Fredric Jameson has a new book called Archaeologies of the Future: The Desire of Utopia and Other Science Fictions that examines the utopian narrative of fringe SF novels. From the publisher's description:
The relationship between utopia and science fiction is explored through the representations of otherness—alien life and alien worlds—and a study of the works of Philip K. Dick, Ursula LeGuin, William Gibson, Brian Aldiss, Kim Stanley Robinson and more. Jameson's essential essays, including "The Desire Called Utopia," conclude with an examination of the opposing positions on utopia and an assessment of its political value today.Archaeologies of the Future is the third volume, after Postmodernism and A Singular Modernity, of Jameson's project on the Poetics of Social Forms.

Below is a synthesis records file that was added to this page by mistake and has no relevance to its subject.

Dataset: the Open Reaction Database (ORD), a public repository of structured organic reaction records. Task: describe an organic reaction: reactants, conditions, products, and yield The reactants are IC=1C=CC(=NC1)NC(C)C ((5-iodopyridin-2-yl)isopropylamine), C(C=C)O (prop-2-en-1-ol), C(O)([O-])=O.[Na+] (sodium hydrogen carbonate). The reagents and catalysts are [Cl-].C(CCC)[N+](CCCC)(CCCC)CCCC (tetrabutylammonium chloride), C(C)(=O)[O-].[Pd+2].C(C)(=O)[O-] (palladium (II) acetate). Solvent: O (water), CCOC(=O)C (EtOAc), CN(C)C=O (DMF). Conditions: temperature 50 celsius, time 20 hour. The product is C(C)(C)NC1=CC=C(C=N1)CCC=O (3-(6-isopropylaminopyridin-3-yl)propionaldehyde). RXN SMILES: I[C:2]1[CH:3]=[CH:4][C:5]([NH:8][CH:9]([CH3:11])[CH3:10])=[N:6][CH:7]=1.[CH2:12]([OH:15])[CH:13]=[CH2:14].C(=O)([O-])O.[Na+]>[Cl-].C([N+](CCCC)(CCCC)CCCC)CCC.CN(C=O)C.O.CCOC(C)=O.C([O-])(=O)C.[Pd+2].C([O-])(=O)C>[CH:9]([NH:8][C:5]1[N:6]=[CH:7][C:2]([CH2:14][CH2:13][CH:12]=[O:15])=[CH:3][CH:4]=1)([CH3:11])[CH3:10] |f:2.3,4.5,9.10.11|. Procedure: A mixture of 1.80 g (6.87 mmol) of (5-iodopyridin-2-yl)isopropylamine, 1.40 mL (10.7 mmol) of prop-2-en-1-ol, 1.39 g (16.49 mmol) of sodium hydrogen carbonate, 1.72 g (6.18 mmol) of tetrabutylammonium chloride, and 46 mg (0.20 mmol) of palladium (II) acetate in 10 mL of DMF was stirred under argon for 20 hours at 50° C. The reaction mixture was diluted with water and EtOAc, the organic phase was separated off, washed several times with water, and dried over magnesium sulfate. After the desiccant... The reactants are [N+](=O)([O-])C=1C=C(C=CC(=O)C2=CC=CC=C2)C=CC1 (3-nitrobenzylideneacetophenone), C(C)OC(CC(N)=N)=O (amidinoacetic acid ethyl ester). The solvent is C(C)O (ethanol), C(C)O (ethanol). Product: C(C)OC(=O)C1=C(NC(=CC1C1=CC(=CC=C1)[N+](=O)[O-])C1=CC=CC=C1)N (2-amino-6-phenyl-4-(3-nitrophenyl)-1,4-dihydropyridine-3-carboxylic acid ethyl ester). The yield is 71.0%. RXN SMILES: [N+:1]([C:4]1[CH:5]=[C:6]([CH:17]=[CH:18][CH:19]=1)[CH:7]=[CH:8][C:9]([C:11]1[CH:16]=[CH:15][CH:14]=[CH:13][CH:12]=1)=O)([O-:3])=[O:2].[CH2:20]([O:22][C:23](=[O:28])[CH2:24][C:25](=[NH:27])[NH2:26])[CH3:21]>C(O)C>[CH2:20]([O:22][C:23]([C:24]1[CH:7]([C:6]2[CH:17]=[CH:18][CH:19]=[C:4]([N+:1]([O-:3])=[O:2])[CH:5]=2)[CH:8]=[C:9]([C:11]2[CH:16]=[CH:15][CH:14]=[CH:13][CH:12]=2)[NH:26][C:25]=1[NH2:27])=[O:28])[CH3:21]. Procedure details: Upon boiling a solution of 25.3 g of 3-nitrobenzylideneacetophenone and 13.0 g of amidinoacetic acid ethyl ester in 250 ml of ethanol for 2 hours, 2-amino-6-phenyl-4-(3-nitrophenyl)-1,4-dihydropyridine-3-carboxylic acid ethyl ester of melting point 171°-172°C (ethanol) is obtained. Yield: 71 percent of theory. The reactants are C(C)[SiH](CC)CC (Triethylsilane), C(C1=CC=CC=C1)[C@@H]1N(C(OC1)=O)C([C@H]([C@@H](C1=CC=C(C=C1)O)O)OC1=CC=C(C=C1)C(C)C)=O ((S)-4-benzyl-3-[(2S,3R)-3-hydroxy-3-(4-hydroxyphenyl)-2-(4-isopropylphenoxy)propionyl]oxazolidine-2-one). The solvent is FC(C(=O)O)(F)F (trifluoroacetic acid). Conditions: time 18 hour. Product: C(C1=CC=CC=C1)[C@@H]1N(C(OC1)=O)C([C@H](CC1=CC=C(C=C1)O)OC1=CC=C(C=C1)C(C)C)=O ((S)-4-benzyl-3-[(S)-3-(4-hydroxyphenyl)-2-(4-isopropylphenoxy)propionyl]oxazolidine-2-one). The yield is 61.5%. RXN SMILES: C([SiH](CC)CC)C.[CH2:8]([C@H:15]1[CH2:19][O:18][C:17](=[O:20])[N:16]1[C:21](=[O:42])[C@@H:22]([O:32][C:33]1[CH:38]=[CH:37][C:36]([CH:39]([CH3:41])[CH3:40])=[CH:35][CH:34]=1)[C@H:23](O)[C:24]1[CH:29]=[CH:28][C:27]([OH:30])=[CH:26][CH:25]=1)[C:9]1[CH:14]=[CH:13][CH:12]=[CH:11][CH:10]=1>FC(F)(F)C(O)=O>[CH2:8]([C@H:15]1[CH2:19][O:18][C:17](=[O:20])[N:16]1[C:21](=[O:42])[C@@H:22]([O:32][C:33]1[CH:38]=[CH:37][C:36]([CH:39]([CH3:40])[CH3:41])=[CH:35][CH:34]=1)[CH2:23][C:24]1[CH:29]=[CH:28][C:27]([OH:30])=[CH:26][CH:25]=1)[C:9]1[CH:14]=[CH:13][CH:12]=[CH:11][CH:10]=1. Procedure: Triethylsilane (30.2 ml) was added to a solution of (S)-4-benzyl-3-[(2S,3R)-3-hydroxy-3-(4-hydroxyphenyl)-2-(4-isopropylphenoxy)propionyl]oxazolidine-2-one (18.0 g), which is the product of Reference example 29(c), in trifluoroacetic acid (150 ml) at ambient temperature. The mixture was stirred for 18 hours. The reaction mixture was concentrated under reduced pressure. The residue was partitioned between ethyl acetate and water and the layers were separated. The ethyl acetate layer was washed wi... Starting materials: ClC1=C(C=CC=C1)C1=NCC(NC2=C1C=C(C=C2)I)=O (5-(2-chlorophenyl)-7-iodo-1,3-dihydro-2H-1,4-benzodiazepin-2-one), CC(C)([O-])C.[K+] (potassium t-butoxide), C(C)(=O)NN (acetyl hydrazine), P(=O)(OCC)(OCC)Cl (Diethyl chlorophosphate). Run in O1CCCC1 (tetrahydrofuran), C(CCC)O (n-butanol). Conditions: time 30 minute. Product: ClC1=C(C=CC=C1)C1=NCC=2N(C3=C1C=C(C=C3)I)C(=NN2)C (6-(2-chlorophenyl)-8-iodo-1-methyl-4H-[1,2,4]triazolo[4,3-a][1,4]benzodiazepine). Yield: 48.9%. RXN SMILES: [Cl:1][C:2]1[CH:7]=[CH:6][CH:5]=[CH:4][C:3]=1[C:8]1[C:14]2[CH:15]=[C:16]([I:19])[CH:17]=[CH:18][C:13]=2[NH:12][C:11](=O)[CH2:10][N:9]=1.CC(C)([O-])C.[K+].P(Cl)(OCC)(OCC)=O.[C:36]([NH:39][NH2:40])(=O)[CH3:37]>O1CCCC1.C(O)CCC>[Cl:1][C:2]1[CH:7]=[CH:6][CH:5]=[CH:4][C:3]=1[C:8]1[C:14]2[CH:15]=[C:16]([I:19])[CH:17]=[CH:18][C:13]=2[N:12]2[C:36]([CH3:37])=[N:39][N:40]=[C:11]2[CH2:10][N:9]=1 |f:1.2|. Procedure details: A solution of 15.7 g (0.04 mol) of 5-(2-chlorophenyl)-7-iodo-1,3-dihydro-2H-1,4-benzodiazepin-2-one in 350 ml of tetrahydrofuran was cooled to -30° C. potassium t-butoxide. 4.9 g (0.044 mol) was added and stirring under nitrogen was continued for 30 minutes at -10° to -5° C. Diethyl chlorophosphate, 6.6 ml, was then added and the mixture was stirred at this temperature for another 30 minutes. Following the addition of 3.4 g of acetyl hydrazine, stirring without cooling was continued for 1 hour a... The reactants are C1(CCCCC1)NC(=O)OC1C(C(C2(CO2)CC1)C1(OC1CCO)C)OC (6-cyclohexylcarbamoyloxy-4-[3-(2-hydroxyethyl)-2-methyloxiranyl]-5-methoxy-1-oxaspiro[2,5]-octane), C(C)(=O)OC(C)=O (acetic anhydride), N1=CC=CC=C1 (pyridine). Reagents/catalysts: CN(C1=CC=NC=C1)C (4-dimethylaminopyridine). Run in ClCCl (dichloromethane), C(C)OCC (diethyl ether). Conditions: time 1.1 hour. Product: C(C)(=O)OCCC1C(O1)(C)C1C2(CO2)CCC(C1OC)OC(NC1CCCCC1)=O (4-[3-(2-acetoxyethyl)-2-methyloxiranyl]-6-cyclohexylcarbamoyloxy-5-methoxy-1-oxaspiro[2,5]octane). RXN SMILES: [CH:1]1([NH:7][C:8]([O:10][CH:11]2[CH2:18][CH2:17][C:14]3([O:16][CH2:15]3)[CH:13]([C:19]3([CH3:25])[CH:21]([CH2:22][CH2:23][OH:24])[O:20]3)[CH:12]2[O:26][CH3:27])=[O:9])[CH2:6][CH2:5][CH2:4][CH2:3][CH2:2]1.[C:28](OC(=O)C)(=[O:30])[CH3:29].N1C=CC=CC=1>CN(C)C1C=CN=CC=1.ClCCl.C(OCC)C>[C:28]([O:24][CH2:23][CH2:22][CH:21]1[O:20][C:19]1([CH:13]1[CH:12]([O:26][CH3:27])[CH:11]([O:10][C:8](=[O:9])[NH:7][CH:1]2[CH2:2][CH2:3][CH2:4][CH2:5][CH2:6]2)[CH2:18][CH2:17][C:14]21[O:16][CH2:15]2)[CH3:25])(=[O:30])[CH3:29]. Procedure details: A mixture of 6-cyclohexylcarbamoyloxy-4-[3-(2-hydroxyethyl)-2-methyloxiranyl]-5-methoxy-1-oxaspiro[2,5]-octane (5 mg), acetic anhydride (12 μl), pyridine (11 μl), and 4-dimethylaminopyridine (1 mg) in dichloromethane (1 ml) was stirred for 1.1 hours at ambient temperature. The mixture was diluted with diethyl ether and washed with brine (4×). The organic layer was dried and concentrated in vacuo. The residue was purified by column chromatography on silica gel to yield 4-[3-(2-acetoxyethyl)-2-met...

I found out about this book by reading Joshua Glenn's excellent essay in yesterday's Boston Globe called Back to Utopia: Can the antidote to today's neoliberal triumphalism be found in the pages of far-out science fiction? I haven't been this excited about a work of theory in a while.